Word has it Facebook is looking to acquire crowdsource navigation app Waze for a hefty $1 billion. Such a move would provide the social network with an array of location-based data far more substantial than any it has had thus far, adding the information on top of what it already knows about consumers’ likes, check-ins, and social circles. There’s been a lot of talk about what Waze could do for Facebook, but the end result of that is more personal: what a Waze acquisition could mean for mobile users. Location data presents the ability to uniquely blend our real-world and digital worlds, mixing them together in such a way that one is always fueling the other.
Imagine for a second that you’re out shopping, perhaps for a major holiday or to facilitate the demise of your latest paycheck. Perhaps, in this scenario, you’ve a tech item or two in mind, a camera maybe, and so you spend the day driving from one electronics store to the next in a spree of window shopping.
If you’re like a lot of Facebook users, you’ll probably pull out your smartphone at least a couple times to check up on the digital half of your social world. Imagine, in this scenario, that you notice something interesting – the sponsored ads are specific to your gadget-hunting activities of the day. They’re pointing you to nearby electronics stores and deals for items you might find at them.
Such could become the reality for many mobile users if Facebook acquires Waze.
Ads are only a small part of the larger picture, however, with the access to such data presenting opportunities for improved local searches, something Facebook has been working towards for a while now. Likewise, data from your Facebook could be used to provide recommendations when using the navigational elements, such as notifications of nearby deals around lunch time for restaurants you’ve liked on the social network.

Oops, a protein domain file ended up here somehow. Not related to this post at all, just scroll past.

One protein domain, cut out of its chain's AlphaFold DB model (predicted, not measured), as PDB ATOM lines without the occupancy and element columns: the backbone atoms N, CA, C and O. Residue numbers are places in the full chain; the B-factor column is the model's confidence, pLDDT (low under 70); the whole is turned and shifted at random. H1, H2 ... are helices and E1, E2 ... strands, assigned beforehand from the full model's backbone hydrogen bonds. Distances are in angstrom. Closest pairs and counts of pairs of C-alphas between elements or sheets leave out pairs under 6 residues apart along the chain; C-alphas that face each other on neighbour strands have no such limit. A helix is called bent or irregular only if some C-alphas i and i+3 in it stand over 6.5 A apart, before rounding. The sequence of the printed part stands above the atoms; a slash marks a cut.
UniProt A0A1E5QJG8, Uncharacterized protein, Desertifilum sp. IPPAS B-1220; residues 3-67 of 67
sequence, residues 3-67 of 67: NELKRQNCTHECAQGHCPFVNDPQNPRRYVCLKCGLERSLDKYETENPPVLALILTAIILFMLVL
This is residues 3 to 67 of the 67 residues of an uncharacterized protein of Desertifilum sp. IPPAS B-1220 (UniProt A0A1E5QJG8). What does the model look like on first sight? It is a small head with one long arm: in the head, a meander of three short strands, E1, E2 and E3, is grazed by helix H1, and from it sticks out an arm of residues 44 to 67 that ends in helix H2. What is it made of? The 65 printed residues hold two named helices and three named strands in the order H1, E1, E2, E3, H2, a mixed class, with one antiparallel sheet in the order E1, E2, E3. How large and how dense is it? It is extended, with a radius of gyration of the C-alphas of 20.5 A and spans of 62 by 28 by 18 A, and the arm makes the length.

As analyst Michael Boland told AdWeek: “It fits the paradigm of the real-time status, which is the lifeblood of the News Feed. [With a Waze acquisition], you add an additional dimension to not just what you’re doing or thinking but where you are and where you’re going.”
So the question is, then: is this good or bad? The answer to that will largely depend on who you’re talking to, and many will have an initial knee-jerk reaction that is negative to the idea of Facebook knowing even more than it already knows about you. When looked at in the grander scheme of our increasingly digital lives, however, it has some nice possibilities.
These are services many of us already use, albeit independent of each other. By merging them together, our habits, locations, friends, likes and more all become centralized in a single location, with the data working among a variety of services to tailor our digital lives as closely as possible to our real-world lives. Searches become more precise. Ads become eerily relevant. The information we need starts appearing just when we need it, a la Google Now.
Rather than having information thrown at us by advertisers who hope something will stick, the information will be more of the curated sort: carefully sorted and tailored and presented at the times we’re most likely to want it, helping us save money when we’re ready to spend it, find places when we’re ready to shop – all of it based on our own likes, preferences, habits, schedules, and routes.
Knowing that, perhaps the real question is: what happens when our physical and digital worlds become part of each other? Only time will tell, but the prospect is exciting.